Why didn't Concordia right herself? And why was there a 26-hour delay in mounting a rescue?
The sinking of the tall ship Concordia off Brazil has raised questions about the 26-1/2-hour delay in launching a rescue as well as the vessel's stability. But the evacuation of the 188-foot three-master without loss of life was unquestionably a feat of crew discipline and training that prevented misfortune from escalating into tragedy.
The 64 students and crew aboard the Canadian school ship survived the Feb. 17 sinking 344 miles out. Concordia's captain, William Curry, says he thinks a microburst - a violent downdraft that struck suddenly and without warning - knocked the ship on its side. Unable to recover, Concordia sank in less than half an hour, but before it did the crew shepherded all of the students - high school juniors and seniors and college freshmen - on deck and into four 20-person rafts.
"The best analogy I can think of for this is the landing of that airliner in the Hudson River," says Bert Rogers, executive director of the American Sail Training Association in Newport, R.I., an organization for school ships. "The professional judgment and skill of the captain and the training and readiness of the crew and the students allowed the evacuation to come off without loss of life."
The survivors spent a harrowing 40 hours in the life rafts. Concordia's EPIRB activated automatically when it sank, but the rescue was slow to gear up as the Brazilian navy tried to confirm that the beacon's activation was a real mayday.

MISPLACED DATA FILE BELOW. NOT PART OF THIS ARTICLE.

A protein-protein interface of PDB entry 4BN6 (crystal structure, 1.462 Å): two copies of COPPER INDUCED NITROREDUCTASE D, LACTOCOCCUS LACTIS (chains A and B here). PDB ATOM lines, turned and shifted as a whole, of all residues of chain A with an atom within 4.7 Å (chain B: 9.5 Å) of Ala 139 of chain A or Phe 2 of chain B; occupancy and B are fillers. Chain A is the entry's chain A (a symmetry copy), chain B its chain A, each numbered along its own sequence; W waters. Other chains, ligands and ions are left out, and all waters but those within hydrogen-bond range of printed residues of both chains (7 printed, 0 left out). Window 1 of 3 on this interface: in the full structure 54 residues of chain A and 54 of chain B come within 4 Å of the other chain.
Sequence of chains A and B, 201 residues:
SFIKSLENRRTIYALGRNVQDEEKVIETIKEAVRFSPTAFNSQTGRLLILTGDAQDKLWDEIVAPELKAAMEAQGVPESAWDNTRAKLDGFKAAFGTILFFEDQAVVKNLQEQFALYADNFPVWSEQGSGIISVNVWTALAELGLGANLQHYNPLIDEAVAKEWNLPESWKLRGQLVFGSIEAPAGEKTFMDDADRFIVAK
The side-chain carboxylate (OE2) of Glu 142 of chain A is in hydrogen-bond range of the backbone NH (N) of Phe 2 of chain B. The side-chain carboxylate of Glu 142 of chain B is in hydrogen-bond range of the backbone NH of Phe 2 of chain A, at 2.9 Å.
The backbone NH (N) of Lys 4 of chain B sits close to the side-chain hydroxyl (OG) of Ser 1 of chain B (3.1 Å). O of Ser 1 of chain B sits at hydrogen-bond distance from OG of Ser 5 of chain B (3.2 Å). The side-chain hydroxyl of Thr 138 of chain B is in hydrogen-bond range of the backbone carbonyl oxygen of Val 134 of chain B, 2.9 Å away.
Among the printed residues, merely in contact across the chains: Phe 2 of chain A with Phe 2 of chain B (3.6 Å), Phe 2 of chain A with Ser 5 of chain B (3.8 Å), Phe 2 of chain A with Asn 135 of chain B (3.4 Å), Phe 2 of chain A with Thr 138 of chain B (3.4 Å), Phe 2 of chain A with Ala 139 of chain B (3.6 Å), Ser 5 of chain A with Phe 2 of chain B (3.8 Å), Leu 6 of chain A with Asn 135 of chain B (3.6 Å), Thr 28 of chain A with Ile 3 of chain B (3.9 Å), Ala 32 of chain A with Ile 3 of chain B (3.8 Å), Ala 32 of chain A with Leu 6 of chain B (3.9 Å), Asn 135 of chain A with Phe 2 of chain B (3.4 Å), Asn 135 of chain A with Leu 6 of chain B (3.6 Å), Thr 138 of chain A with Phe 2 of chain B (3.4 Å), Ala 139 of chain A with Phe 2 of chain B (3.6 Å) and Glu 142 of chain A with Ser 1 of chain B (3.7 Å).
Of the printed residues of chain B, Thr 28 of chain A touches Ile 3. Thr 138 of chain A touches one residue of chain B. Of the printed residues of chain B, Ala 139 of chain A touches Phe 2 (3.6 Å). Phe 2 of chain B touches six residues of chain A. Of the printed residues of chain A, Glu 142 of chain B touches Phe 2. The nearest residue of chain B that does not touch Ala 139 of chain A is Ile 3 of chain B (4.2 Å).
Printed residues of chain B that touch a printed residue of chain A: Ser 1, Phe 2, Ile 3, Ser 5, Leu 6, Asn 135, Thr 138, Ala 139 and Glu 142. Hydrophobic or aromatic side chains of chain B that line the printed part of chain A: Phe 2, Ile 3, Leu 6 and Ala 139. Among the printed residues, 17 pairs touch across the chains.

Why did that take so long, especially with a large school ship involved? "This has been the question of the day," says Nigel McCarthy, president and CEO of West Island College International in Lunenburg, Nova Scotia, which operates the Class Afloat school aboard the 18-year-old barkentine.
Concordia was sailing from Recife, Brazil, to Montevideo, Uruguay, when stormy weather threatened the afternoon of Feb. 17. Curry, in an interview with Canada's CBC Radio, says the crew had shortened sail 24 hours earlier in anticipation of deteriorating conditions, but the wind had not piped up yet.
Curry says it was blowing just 16 to 17 knots. He was below in his cabin when Concordia suddenly heeled. He expected the ship to stiffen up and accelerate and sail through the gust, but she didn't. Instead, she hesitated and then went over on her side, masts in the water in a 100-degree knockdown. It all happened in maybe 15 seconds.
Curry says it appeared Concordia was knocked down by a microburst, a violent, localized downdraft that often comes literally "out of the blue," hits the water vertically and accelerates horizontally as it disperses along the surface.
"He said, 'It knocked us down, and we couldn't come back up,' " McCarthy says.
Fortunately, many of the students were studying in classrooms on deck, where they were able to don life jackets or immersion suits, leap into the water or make their way to the masts to shimmy down to the life rafts. Others had to scramble up from below, where ports were breaking and water was flooding in.